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One adult in 10 will have diabetes by 2030

New evidence predicts one in 10 adults worldwide could have diabetes by 2030. The figure includes both types of diabetes.

November 14, 2011 12:00:00 AM PST
There is new evidence the worldwide diabetes crisis is growing.

The International Diabetes Federation predicts that the number of people living with diabetes is expected to rise from 366 million in 2011 to 552 million by 2030, if no urgent action is taken. The figure includes both types of diabetes as well as cases that are undiagnosed.

That equates to one in 10 adults worldwide could have diabetes by 2030.

In some of the poorest regions in the world such as Africa, where infectious diseases have traditionally been the focus of health care systems, diabetes cases are expected to increase by 90 percent by 2030.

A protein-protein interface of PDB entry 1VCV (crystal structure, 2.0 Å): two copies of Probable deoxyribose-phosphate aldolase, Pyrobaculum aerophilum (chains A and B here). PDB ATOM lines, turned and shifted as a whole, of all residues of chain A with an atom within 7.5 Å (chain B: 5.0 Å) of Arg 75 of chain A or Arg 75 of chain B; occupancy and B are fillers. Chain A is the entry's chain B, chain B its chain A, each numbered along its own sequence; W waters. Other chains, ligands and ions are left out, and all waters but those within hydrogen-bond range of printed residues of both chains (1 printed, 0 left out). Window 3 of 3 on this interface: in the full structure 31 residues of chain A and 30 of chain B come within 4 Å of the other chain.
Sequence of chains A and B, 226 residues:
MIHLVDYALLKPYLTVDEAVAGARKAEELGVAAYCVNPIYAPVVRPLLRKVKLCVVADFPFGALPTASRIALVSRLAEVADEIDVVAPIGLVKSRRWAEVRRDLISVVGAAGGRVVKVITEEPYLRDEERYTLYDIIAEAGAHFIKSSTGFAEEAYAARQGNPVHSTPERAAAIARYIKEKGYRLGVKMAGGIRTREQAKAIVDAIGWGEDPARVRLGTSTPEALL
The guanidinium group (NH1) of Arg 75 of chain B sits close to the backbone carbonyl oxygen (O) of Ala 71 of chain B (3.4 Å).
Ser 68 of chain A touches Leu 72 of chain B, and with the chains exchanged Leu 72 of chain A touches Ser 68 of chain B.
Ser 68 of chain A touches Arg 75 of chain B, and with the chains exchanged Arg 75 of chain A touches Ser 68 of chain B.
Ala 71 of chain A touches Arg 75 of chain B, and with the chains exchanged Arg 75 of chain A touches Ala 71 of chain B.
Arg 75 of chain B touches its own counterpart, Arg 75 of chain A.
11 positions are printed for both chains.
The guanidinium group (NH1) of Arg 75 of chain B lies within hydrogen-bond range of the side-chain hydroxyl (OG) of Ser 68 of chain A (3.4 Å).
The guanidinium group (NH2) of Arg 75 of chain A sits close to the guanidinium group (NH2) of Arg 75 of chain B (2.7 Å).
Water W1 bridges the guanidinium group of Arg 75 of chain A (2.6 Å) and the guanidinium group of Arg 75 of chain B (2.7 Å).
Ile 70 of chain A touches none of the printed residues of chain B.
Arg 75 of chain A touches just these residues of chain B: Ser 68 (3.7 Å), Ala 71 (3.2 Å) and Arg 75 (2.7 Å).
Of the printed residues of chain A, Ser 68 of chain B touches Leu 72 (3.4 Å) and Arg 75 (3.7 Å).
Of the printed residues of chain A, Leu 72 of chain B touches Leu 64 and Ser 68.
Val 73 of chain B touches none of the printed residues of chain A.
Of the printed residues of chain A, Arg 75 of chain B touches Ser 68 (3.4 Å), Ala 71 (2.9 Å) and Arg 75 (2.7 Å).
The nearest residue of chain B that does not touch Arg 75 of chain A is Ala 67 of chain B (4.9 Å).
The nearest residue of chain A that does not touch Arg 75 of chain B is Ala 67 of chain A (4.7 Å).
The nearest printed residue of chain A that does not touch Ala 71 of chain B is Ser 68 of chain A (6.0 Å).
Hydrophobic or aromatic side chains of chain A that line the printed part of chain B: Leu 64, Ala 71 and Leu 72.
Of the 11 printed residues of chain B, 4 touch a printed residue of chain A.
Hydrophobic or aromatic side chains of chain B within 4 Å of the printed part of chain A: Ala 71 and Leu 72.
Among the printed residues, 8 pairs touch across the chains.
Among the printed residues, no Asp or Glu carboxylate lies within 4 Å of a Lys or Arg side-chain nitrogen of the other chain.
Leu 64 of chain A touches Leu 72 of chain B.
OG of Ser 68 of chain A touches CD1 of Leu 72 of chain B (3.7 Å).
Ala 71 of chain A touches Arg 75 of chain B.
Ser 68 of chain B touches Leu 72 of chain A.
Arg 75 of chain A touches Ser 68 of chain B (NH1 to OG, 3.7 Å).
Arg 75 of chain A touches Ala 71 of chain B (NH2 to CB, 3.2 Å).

IDF also estimates that as many as 183 million people are unaware that they have diabetes.

Experts say the projected rise is due to aging rather than the obesity epidemic. Diabetes deaths are also expected to double in the next 20 years.

Other figures to be released also show:

  • At least 78% of people in Africa are undiagnosed and do not know they are living with diabetes.
  • 80% of people with diabetes live in low and middle income countries.
  • 78,000 children develop type 1 diabetes every year.
  • The greatest number of people with diabetes are between 40-59 years of age.

The Associated Press contributed to this story.

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